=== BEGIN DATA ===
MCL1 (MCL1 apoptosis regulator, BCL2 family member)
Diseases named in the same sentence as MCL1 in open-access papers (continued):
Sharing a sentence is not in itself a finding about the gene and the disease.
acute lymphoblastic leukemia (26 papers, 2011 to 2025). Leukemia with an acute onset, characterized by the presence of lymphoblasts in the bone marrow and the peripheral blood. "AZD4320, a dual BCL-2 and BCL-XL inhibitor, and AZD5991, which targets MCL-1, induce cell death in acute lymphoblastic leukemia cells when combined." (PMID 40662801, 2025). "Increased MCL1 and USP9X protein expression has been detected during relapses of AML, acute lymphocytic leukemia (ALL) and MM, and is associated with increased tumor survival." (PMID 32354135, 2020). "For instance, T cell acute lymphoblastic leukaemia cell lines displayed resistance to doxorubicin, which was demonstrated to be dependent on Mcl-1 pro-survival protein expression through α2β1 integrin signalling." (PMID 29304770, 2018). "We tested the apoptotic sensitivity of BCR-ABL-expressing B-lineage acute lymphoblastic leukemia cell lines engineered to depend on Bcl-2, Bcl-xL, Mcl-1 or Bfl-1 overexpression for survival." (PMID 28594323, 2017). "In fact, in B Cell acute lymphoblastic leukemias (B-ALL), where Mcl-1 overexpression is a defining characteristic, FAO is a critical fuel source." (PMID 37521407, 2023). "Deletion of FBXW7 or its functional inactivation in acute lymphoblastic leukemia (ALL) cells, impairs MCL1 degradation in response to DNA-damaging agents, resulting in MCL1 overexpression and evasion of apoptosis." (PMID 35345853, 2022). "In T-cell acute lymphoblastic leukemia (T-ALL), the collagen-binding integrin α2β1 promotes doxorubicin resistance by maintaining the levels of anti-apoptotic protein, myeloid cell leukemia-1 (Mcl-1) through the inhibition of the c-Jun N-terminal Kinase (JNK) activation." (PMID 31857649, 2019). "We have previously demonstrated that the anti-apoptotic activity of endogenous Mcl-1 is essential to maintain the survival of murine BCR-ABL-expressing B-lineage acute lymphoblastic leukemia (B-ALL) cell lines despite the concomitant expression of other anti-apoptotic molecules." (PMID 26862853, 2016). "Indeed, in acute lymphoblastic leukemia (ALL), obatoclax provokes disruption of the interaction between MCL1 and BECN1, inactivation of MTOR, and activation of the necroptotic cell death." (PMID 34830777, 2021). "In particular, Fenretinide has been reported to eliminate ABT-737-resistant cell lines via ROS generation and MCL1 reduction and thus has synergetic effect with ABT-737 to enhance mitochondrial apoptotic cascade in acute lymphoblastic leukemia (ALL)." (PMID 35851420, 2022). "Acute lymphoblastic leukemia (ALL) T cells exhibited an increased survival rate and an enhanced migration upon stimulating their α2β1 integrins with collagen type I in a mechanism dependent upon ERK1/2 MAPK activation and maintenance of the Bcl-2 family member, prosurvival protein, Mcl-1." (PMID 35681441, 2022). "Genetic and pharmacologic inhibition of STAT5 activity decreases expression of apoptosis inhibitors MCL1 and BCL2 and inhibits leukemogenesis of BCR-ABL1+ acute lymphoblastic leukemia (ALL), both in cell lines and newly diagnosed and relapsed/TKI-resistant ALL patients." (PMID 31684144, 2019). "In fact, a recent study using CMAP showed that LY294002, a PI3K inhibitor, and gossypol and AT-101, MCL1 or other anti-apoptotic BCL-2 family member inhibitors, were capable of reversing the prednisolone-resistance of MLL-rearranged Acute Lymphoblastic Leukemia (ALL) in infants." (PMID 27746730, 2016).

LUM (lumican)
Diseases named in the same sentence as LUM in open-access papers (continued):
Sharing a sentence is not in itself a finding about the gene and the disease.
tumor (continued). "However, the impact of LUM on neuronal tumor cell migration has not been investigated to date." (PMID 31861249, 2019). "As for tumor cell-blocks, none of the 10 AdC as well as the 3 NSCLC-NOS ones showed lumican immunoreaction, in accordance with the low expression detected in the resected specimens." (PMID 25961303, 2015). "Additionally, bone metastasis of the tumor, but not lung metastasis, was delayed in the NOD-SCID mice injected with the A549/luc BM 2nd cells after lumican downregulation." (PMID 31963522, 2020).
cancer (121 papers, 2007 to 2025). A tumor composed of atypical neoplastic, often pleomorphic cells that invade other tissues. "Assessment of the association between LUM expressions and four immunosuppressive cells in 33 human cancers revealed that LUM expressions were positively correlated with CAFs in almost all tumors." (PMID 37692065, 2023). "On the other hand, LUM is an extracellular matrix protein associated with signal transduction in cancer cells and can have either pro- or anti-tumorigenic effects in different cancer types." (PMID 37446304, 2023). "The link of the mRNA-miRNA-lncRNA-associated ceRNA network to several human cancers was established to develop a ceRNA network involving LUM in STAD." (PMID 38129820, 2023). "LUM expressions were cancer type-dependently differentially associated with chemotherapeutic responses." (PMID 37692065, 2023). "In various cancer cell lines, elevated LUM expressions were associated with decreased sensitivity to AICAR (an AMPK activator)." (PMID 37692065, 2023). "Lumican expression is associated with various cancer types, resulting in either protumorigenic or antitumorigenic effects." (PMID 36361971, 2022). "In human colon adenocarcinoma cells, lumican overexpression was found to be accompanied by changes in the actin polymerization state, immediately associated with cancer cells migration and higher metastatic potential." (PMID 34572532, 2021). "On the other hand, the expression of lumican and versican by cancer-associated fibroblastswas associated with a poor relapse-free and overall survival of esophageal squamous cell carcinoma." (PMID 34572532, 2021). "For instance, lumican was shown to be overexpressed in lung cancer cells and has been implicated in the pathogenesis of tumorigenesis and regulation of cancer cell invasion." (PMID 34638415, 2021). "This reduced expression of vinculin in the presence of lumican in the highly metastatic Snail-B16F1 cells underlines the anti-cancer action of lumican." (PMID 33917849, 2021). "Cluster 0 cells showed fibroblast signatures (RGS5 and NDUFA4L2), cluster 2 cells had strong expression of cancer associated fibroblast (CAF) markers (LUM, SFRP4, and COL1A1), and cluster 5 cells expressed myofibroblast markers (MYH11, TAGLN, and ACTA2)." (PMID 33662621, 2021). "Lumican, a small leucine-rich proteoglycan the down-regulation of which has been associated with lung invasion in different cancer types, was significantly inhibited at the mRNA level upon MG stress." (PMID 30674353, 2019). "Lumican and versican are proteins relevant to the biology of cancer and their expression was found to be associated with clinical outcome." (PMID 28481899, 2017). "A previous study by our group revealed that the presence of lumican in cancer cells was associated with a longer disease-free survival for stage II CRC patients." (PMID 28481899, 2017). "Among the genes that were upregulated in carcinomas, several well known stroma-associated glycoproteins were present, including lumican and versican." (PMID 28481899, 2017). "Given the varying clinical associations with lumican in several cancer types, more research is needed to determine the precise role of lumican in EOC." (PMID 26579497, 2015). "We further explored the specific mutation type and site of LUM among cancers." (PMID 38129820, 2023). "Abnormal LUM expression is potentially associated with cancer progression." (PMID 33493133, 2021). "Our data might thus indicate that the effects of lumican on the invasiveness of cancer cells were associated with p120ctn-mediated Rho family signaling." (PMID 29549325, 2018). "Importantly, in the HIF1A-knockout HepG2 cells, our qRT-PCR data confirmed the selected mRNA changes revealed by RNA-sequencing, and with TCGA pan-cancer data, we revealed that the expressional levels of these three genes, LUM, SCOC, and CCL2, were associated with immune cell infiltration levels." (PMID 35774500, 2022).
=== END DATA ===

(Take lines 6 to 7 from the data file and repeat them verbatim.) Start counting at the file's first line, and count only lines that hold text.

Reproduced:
Diseases named in the same sentence as LUM in open-access papers (continued):
Sharing a sentence is not in itself a finding about the gene and the disease.